This isn’t the first time we hear about the New Jerusalem. It has already been explicitly mentioned in Rev. 3:12, where Christ tells the faithful believers of the Philadelphian church that whoever perseveres in faithfulness, He will “…write on him the name of my God, and the name of the city of my God, the new Jerusalem…” Describing the faith of OT saints, Heb. 11:10 mentions “…the city that has foundations, whose designer and builder is God”, and a little later, Heb. 12:22 talks about “…the city of the living God, the heavenly Jerusalem…”, while the apostle Paul, contrasting the old covenant of law with the new covenant of grace, says “…the Jerusalem above is free, and she is our mother” (Gal. 4:26).

From what John tells us, we can deduce that the New Jerusalem is also beautiful. It is described as “a bride adorned for her husband” (v.2), and, if you’ve ever been to a wedding, you will have no difficulty understanding what it means. And the fact that it has been built by God Himself (“…coming down out of heaven from God…”) can only mean that the new everlasting dwelling of the saints is the pinnacle of splendour in every conceivable and inconceivable way.

Excited? Wait – there’s more.

The most magnificent thing about this new, eternal, heavenly city is summed up in this phrase “Behold, the dwelling place of God is with man. He will dwell with them, and they will be his people, and God himself will be with them as their God” (v.3). These words hearken back to Ezekiel 48:35, where, at the end of his book, the prophet describes the eternal city and tells us that her name will be “יְהוָ֥ה שָֽׁמָּה(Yahweh sh’mah): The Lord is there. It speaks of an immediacy of God’s presence between His redeemed that has been unprecedented since the Fall. It is a closeness, an uninhibited, uninterrupted, crystal clear, direct, constant and all-consuming intimacy with God that we can’t even begin to imagine this side of eternity.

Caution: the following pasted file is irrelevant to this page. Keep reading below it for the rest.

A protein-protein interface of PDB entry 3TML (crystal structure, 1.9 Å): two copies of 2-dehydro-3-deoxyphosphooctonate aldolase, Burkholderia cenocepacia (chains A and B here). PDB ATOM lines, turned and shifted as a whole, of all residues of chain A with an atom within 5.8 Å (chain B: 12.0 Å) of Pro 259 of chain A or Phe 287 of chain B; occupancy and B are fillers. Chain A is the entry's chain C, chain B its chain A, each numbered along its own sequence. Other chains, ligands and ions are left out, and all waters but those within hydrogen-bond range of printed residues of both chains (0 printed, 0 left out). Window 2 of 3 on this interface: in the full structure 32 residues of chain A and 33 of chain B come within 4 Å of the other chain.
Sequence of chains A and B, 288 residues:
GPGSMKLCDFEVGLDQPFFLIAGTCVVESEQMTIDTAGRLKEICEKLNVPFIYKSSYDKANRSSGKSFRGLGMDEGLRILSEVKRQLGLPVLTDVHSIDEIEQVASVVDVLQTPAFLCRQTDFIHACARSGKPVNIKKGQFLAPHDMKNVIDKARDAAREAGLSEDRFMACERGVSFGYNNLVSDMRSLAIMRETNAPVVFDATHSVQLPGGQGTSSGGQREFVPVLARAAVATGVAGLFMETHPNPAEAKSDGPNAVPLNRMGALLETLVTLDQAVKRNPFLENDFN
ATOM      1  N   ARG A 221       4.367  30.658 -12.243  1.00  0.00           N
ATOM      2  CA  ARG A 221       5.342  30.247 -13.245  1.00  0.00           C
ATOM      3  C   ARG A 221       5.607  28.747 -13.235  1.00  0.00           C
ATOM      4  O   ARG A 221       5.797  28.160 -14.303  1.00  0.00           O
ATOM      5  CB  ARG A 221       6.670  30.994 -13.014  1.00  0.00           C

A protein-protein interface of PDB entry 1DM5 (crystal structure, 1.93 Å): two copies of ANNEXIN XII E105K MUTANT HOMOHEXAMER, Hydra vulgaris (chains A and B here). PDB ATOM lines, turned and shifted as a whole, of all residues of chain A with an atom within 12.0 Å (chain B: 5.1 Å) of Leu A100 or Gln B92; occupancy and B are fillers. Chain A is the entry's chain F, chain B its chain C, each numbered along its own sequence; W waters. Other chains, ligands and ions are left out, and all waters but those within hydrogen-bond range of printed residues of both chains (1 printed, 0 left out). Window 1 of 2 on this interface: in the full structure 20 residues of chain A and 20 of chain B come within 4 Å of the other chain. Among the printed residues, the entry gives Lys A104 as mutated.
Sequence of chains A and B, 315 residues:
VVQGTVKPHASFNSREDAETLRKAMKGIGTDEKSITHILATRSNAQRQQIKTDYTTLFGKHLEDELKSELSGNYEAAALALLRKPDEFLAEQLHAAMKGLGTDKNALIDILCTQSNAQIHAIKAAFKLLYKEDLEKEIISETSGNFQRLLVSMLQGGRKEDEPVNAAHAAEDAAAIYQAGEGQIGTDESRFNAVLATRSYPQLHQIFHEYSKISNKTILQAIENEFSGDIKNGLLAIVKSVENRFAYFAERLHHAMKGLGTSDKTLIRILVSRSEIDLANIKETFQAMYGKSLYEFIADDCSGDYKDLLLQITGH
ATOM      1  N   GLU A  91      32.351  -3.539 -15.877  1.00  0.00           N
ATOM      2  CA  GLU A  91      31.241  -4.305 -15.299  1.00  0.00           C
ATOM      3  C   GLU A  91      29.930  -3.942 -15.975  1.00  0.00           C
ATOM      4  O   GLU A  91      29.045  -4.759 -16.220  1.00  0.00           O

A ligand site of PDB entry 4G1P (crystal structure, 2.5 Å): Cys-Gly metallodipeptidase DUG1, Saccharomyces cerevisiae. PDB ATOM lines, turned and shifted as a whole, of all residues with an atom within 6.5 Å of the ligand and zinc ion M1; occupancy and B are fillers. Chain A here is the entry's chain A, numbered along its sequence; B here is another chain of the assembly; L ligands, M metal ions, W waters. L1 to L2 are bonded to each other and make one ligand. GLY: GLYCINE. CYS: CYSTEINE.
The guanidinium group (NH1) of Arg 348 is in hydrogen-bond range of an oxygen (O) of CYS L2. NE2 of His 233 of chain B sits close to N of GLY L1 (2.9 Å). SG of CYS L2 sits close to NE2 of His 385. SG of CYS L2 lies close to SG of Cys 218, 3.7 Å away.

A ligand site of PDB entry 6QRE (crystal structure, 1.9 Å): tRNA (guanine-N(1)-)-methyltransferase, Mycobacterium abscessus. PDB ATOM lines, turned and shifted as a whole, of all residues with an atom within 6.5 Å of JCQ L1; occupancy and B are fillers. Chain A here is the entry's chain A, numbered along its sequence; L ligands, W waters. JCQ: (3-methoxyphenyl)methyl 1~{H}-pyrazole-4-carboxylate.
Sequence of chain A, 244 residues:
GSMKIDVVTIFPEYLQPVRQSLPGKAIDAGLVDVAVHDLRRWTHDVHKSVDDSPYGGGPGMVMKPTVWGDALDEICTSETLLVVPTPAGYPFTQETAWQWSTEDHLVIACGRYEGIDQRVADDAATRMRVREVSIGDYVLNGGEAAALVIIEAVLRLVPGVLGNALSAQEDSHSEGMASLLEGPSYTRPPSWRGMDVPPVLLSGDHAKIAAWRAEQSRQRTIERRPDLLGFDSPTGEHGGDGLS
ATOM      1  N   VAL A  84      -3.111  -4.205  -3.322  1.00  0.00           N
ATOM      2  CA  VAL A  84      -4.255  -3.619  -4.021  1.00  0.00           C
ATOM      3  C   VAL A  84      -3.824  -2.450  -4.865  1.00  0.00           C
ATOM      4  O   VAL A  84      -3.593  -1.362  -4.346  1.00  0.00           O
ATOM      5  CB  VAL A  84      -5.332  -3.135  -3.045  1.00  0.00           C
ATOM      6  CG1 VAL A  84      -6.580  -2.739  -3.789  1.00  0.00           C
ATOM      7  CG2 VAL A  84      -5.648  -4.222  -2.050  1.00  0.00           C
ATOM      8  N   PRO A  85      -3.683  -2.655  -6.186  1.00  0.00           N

Let me take it a bit further: For those who are in Christ, it is where every single second of your life is leading you – to your Father’s indescribable presence, forever. It is where every trial, every persecution, every incomprehensible, bewildering, confusing and seemingly random event of our existence will be revealed as part of God’s overarching plan to glorify His name. It where every wound, every bitter tear and anxiety will be wiped away, consoled, and healed (v.4). It is where every puzzle, every mystery, every thing will be cast upon the altar of the eternal God and we will rejoice, sing, praise and worship Him like never before. It is where we will be perfected and know Him as fully as we have been known by Him (1 Cor. 13:12). It is a reality; it is our unshakable hope.

How can we read these words and still look at life at the same way? How can we despair as those “who have no hope” (1 Thess. 4:13) because they still remain in their sins? How can we become so overwhelmingly preoccupied with this passing world to the expense of the gospel? How can we sow to the flesh (Gal. 6:8) or set our minds on “the things that are on earth” (Col. 3:2), when we know that one day, sooner or later, we will open our eyes to find ourselves in the new world and behold Almighty God? How can we not be consumed with an overwhelming desire to see this part of God’s Kingdom come?